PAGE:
HANOVER -- For almost 20 years, a steady procession of Hanover County youths have honed their inline skating and roller hockey skills at the Barton Memorial Rink located off U.S. 301 near the Courthouse. That constant use has taken its toll, and recently the rink has been closed due to severe fissures in the surface, deeming the facility unsafe for use since April.
Parents Doug and Carol Barton, along with supporters and organizers of the rink, set up a Go Fund Me page to garner financial support for the needed upgrades, including a complete resurfacing. The Washington Capitals added some much needed support to that effort last month.
The Hanover County Board of Supervisors approved a grant from the pro hockey team earlier this month that will renovate, replenish and improve the current facility.
Director Derek Stamey of Hanover County Parks and Recreation announced the partnership at a supervisors’ meeting last month and work began almost immediately on the upgrades.
The rink was constructed and donated to the county in 2001 as a tribute to Matthew Barton, who died from a rare disease called Lymphoblastic Lymphoma at the age of 10. The Bartons lost their other son, Danny, at 19 due to complications of Juvenile Myoclonic Epilepsy.
“Tragically, the Bartons lost their son Matthew when he was 10 years old, a student at Pearson/s Corner Elementary School,” Stamey said. He was an avid hockey player.
Daniel passed away in 2010 and his name was added to the rink’s name.
Stamey said the efforts of the Bartons are a reflection of the type of people they are and their commitment to community.
“This speaks volumes about their character and how they could take a tragedy like this and turn it into such a positive light for our residents here in Hanover,” Stamey said.
The 20-year-old rink has been unusable for several months, but, when in operation, can accommodate street and roller hockey players and provide space for inline skating users.
Although several repaving efforts have been completed during the past two decades, the fixes were temporary and the county had scheduled a permanent resurfacing for 2025.
“It is 20 years old and in need of major repair,” Stamey said. “This is an opportunity for us to move this project forward and bring the rink up to speed a few years ahead of schedule.”
The Barton family has continued its connection to the track and raised more than $19,000 through a Go Fund Me account in the past year to assist with the much needed repairs.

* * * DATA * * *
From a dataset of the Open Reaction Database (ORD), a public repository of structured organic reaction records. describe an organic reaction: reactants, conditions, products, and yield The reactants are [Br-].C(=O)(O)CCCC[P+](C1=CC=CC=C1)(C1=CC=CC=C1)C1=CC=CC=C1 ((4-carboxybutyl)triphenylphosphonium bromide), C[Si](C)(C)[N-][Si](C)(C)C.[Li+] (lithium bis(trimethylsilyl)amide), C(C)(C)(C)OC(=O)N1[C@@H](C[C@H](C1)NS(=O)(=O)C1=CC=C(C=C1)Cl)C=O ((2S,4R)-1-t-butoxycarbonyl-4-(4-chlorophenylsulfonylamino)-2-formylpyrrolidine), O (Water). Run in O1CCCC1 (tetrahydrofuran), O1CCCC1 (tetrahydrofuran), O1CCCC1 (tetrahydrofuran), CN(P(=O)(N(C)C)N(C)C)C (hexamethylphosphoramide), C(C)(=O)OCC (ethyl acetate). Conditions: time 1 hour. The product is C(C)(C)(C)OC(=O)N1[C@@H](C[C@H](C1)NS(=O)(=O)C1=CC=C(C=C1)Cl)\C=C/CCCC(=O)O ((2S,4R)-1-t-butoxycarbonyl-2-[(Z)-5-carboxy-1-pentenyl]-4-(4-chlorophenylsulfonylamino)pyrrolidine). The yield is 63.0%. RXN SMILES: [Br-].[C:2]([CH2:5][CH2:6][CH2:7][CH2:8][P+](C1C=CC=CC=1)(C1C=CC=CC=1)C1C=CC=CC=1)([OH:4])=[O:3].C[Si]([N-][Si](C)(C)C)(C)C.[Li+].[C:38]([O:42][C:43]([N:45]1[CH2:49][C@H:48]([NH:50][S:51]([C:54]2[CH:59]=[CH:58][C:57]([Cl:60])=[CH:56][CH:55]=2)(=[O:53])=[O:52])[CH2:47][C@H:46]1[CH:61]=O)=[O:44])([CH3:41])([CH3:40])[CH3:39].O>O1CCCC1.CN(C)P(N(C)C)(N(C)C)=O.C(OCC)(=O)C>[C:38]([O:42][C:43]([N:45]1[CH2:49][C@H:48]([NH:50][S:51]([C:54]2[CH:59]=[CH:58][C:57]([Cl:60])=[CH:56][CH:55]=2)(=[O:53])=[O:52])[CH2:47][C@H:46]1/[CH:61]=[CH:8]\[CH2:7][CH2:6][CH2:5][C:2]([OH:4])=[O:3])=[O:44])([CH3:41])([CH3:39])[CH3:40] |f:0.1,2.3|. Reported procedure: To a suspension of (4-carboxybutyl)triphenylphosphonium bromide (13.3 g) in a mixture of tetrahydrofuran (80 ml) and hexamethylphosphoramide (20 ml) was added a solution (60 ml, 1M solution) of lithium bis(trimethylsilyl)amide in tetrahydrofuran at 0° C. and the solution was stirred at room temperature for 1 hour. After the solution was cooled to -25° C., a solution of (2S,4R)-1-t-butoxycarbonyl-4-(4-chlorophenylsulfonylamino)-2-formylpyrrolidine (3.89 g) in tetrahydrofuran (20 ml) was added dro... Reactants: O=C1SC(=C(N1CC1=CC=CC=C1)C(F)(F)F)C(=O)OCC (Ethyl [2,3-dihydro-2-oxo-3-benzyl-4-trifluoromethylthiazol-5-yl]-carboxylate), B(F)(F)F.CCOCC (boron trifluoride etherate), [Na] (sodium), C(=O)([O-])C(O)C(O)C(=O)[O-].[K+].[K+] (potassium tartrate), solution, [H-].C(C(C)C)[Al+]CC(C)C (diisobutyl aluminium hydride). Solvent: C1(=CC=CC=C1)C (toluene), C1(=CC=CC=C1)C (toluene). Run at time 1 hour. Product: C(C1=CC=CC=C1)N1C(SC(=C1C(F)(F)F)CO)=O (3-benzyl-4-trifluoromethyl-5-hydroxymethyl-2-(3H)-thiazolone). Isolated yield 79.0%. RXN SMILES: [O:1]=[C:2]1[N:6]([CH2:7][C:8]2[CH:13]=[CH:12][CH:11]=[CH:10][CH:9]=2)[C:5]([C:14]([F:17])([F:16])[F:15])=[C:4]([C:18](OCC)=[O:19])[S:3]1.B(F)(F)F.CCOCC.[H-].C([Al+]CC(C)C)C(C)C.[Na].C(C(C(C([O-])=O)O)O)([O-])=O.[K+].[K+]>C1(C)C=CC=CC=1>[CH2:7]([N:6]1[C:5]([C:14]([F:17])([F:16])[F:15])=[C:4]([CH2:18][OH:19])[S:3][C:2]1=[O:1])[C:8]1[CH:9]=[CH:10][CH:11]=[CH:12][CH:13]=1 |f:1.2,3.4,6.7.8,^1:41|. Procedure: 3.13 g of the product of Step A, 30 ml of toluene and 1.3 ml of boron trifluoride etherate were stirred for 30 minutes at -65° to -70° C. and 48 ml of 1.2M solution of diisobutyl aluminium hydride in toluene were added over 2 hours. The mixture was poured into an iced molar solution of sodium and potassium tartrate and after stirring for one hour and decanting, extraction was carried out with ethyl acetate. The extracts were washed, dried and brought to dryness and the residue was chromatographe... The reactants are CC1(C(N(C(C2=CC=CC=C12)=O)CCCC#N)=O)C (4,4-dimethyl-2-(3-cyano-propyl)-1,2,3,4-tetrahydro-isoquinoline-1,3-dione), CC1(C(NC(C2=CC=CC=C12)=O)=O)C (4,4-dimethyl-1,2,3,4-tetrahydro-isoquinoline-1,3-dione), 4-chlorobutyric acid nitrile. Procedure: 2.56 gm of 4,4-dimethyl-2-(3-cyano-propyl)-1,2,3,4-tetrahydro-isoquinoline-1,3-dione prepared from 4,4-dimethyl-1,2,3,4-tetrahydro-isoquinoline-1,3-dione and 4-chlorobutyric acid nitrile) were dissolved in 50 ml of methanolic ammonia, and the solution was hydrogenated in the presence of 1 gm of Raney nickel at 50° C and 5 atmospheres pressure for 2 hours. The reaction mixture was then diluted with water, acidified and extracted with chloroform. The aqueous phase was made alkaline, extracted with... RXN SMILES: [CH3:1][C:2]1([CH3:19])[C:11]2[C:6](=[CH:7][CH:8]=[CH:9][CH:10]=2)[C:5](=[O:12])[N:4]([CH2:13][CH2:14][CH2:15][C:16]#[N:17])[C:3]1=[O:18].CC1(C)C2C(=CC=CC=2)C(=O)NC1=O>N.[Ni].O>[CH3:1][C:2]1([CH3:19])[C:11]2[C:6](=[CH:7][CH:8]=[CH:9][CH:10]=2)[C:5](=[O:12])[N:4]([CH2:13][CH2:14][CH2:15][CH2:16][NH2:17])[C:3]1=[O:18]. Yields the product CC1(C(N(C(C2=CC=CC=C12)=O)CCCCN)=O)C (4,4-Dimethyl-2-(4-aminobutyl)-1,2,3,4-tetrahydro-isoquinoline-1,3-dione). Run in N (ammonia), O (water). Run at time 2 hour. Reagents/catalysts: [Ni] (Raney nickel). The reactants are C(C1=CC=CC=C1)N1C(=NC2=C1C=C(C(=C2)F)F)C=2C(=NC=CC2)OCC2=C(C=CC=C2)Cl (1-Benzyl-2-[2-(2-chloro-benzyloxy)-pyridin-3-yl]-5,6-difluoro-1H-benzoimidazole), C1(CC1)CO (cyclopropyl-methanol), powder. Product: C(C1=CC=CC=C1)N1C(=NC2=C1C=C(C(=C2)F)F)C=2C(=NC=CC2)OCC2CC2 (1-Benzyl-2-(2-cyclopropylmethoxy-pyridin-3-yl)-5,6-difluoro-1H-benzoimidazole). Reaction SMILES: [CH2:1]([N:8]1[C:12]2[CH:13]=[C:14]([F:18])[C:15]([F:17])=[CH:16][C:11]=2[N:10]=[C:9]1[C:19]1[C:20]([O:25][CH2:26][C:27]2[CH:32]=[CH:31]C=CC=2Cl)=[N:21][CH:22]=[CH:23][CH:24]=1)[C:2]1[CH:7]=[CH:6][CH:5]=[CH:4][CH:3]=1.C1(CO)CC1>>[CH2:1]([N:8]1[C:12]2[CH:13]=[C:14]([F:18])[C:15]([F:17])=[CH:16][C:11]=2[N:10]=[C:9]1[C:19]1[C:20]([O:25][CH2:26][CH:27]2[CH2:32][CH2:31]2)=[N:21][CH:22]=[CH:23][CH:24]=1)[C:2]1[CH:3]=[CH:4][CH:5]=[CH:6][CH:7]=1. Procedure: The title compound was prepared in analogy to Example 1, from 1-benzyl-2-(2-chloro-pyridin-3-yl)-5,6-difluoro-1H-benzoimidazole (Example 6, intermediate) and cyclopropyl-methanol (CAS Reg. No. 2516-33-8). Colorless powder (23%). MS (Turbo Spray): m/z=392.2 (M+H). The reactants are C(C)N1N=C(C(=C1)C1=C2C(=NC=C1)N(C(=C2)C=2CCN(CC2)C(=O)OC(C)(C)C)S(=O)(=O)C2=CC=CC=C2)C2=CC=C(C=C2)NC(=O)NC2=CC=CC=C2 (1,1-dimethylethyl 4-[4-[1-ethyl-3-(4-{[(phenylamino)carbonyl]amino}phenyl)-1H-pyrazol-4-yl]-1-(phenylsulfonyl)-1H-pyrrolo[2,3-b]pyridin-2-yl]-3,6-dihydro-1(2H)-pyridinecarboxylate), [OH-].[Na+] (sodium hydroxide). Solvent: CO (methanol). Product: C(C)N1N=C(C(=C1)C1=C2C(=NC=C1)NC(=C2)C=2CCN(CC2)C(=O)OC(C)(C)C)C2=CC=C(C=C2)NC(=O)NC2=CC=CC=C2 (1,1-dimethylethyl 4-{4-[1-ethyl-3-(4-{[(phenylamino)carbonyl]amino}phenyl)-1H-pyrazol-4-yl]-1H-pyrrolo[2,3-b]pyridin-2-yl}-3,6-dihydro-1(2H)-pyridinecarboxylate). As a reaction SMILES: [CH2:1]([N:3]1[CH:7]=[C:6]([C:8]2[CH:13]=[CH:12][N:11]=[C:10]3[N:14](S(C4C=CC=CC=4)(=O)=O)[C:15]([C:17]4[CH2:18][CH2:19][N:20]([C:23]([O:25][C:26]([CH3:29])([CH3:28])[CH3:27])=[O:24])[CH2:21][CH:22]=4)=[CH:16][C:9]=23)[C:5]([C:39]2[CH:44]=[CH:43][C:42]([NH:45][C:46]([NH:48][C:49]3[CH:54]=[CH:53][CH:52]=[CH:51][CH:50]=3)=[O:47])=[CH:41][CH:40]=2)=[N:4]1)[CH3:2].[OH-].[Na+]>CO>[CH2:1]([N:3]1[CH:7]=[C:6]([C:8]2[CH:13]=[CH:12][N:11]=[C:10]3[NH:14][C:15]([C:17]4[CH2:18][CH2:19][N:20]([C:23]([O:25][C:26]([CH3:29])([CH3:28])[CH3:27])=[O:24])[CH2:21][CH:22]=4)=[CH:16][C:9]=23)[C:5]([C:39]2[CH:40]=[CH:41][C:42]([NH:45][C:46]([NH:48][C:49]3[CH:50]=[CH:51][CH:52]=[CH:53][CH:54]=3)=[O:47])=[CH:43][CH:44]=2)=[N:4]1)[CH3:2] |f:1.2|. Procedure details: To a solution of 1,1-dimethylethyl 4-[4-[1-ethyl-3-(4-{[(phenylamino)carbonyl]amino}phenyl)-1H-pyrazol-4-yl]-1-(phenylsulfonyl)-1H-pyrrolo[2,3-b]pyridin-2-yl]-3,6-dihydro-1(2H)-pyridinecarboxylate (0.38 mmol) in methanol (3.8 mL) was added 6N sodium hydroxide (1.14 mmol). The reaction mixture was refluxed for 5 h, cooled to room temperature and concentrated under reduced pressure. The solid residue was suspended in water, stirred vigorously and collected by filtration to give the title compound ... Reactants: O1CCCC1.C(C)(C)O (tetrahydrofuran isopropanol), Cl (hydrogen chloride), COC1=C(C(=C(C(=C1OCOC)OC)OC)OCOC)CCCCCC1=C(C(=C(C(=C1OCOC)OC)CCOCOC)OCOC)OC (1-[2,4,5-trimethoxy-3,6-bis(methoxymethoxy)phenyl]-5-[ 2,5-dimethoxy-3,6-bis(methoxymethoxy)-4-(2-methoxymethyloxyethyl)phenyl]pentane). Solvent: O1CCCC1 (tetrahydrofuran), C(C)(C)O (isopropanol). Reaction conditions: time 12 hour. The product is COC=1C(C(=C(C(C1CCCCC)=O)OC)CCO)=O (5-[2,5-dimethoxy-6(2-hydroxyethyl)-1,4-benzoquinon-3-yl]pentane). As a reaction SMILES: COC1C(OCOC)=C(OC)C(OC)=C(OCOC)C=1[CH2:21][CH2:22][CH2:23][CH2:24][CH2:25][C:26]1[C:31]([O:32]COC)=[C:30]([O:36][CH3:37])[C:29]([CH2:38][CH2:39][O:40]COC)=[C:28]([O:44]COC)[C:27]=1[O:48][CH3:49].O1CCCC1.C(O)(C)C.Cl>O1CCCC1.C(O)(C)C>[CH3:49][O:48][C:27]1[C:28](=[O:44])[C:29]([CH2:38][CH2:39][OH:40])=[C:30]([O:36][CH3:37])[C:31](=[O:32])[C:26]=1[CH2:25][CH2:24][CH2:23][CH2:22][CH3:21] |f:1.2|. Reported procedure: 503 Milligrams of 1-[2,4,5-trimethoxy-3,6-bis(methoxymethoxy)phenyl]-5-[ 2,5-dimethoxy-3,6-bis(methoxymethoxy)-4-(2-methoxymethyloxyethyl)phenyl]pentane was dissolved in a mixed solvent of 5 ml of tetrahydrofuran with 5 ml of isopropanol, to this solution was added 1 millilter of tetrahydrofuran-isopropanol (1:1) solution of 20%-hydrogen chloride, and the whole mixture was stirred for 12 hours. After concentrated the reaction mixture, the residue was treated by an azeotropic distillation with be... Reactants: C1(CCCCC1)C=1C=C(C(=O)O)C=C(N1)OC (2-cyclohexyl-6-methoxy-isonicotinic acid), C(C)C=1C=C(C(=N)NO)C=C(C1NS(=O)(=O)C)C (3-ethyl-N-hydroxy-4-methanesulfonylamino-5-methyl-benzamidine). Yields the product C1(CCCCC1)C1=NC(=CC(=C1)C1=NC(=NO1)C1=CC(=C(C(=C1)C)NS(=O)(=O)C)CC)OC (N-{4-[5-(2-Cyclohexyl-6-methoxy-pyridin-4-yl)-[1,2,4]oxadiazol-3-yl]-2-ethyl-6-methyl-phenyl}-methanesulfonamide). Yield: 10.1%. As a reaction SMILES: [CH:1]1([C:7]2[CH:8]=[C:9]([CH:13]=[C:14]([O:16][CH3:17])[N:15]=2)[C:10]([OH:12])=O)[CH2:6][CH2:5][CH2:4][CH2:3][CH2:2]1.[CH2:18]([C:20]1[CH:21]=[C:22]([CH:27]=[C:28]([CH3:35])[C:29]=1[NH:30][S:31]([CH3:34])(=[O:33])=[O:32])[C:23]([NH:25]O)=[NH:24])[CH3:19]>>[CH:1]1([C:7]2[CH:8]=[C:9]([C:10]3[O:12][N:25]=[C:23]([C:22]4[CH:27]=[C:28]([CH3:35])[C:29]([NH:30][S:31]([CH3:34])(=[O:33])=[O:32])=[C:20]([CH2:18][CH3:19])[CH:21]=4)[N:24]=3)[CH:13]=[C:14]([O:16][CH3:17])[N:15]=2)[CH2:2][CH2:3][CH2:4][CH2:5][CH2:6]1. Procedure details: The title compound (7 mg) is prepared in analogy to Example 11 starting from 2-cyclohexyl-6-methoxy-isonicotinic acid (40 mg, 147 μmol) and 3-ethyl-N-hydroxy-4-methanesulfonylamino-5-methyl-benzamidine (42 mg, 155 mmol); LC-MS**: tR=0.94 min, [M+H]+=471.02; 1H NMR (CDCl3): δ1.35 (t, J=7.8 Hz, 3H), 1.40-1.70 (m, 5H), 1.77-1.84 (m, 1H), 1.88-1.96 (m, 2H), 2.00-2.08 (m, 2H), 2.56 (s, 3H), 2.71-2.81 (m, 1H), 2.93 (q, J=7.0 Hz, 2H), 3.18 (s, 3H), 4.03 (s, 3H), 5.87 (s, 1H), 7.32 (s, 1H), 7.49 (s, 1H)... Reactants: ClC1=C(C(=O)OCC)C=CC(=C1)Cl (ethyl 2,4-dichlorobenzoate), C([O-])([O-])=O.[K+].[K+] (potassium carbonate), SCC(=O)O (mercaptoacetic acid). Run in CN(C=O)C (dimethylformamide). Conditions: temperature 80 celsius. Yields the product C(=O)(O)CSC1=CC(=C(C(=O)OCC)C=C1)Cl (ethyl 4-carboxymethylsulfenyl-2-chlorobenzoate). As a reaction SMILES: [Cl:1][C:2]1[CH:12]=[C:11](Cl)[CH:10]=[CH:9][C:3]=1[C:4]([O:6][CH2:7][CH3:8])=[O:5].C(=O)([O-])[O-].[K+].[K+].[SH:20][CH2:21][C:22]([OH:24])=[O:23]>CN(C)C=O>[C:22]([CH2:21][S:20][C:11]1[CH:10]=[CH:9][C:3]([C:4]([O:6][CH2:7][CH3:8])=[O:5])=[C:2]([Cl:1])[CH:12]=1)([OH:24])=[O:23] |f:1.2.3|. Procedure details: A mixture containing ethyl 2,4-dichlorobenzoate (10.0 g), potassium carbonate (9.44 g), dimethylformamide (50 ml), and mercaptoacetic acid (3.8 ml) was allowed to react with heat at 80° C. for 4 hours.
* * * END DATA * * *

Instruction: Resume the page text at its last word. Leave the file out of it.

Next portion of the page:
The Doswell Energy Center donated $25,000 to the project, bringing the total funds available to $44,200.
Stamey said Dan Smith, assistant Parks and Rec director, contacted the Capitals and their youth Hockey Development Program concerning the rink and needed repairs.
Through Smith’s efforts, the county entered a memo of understanding with the Capitals that will provide funding to replace all rink boards, fencing and provide new state-of-the-art resurfacing. ‘
The NHL team also will provide a scoreboard and roller hockey equipment and training to all Hanover County Public Schools and Parks and Recreation.
The Capitals have committed $100,000 to the project.
The county is responsible for removing the current boards and surface.
“Basically, we’re doing the demo work and will install footings for the new board system,” Stamey said. The county also will commit to keeping the facility open for the next 20 years and allow the Capitals logo to be displayed at the site.
“It’s good to see the NHL coming to Hanover County,” said Cold Harbor supervisor Michael Herzberg, who was instrumental in brokering the deal with the Caps.
“This is a great example of team work and a win win win all the way for Parks and Rec and our citizens,” he added.
Vice chair Angela Kelly-Wiecek also expressed her appreciation to the Bartons for their continuing support and unwavering sense of community.
“This is fantastic for the Barton family who have lost so much but continue to turn that loss into such a positive gift for others,” Kelly-Wiecek said.